You may be familiar with the two different approaches to grammar known as descriptive and prescriptive grammar. The Concise Oxford Companion to the English Language defines these approaches as follows:
A descriptive grammar is an account of a language that seeks to describe how it is used objectively, accurately, systematically, and comprehensively. A prescriptive grammar is an account of a language that sets out rules (prescriptions) for how it should be used and for what should not be used (proscriptions), based on norms derived from a particular model of grammar. (p 262-63)
A way to illustrate this is that a descriptivist would include “aint” in the dictionary because it is a word that people say, while a prescriptivist would not include it because it is a vulgar word, or a neologism and so should not be included.
I think the same schools of thought can be helpfully applied to the term “Anglicanism” today. Just what does it mean to be Anglican? If we use the descriptivist approach, we come up with an answer so broad as to cease being useful. You can be homosexual, bow to man-made objects, pray to Mary and the saints, be a conservative evangelical, be an Arminian or Calvinist, be charismatic or cessationist, and on and on. Archbishop Orombi attempted a summary a few years ago (here). There really aren’t many boundaries at all, everyone claims a right to the title and most have at least some historical precedent for their position.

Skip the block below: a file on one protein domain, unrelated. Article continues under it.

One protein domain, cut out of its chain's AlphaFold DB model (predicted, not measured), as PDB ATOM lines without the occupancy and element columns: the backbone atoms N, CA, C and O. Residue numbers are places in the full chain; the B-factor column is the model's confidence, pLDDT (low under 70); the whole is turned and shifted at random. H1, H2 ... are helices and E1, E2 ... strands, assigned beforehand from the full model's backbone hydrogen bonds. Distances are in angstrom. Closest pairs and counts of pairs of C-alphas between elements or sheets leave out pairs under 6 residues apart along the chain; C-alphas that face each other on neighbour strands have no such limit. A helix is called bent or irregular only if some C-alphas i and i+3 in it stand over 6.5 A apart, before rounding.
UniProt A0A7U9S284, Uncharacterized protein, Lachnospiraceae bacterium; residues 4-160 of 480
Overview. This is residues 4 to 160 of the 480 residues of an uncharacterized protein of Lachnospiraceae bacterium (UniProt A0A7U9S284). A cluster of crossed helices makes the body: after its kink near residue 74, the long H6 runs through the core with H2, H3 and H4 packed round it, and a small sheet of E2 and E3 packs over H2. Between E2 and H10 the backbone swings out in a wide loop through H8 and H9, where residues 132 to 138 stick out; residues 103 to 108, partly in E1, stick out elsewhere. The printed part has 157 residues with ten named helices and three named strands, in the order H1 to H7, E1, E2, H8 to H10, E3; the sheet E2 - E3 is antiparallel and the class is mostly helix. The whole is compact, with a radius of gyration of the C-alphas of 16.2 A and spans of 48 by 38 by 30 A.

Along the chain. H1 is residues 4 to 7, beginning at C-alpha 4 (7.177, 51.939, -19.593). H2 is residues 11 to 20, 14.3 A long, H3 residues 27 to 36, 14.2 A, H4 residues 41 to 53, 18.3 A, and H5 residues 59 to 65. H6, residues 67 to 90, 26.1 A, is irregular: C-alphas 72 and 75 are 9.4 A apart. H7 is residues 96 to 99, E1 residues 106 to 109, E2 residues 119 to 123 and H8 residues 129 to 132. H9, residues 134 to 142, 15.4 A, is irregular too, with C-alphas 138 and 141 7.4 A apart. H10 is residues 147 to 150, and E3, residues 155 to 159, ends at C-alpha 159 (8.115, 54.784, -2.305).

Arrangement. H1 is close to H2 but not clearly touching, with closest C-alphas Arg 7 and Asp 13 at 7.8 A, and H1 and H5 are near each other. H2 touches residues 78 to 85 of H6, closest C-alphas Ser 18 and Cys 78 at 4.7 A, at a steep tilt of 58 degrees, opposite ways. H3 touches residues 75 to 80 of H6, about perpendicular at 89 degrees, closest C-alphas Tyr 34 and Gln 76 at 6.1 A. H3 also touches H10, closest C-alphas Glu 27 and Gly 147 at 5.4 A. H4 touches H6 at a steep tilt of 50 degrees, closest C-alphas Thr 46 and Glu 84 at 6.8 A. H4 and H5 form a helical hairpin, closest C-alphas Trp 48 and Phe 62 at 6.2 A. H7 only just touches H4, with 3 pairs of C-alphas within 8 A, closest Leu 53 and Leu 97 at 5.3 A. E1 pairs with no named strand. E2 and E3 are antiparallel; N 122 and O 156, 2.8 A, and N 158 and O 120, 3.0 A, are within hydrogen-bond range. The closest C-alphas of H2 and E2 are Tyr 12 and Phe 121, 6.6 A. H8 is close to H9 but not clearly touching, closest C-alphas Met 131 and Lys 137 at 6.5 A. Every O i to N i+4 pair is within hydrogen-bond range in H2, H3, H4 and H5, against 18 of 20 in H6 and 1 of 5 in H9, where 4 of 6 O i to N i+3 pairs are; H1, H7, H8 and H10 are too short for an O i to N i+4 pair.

If we turn to prescriptivist approach, I think we can fairly establish the parameters by looking at the two foundings of Anglicanism as something unique – the first under Henry VIII and the second under Elizabeth, the Virgin Queen. We could look at the formularies of the Church, the substance of the Book of Common Prayer, the Book of Homilies, the writings of the early Bishops and clergy, and so on. Although there will not be complete unity from this body of literature, I believe that there is enough substance to establish a firm baseline for what “Anglicanism” was intended to be.
Unfortunately, as Nietzsche said, the “world is the will to power” and the trajectories of Anglicanism show this in practice. Folks have paid no heed to the genesis of Anglicanism and have made it into a multifarious mess. As a prescriptivist I cannot agree that their interpretations are valid, ultimately they fail the Scriptural test. But from a descriptivist perspective, they can only be called Anglicans because that is what they call themselves.
Here are some sources that can contribute to a better understanding of what Anglicanism was intended to be:
 The Doctrine of the Church of England as to the Effects of Baptism in the Case of Infants, by William Goode.
 The Primer: a Book of Private Prayer, edited by Henry Walter.
 Eighteen Sermons Preached in Oxford 1640, by Archbishop James Usher.
 The Principal Ecclesiastical Judgments Delivered in the Court of Arches 1867 to 1875, by Sir Robert Phillimore.
 Certain Sermons or Homilies: Appointed to be Read in Churches in the Time of the Late Queen Elizabeth, by the Church of England.
 Lives of the Elizabethan bishops of the Anglican Church, by Francis Overend White.
 Formularies of faith put forth by authority during the reign of Henry VIII, ed. Charles Lloyd
 The Ecclesiastical Law of the Church of England, Sir Robert Phillimore
And of course, Richard Hooker’s Laws of Ecclesiastical Polity, all the works of Latimer, Cranmer, and Jewel.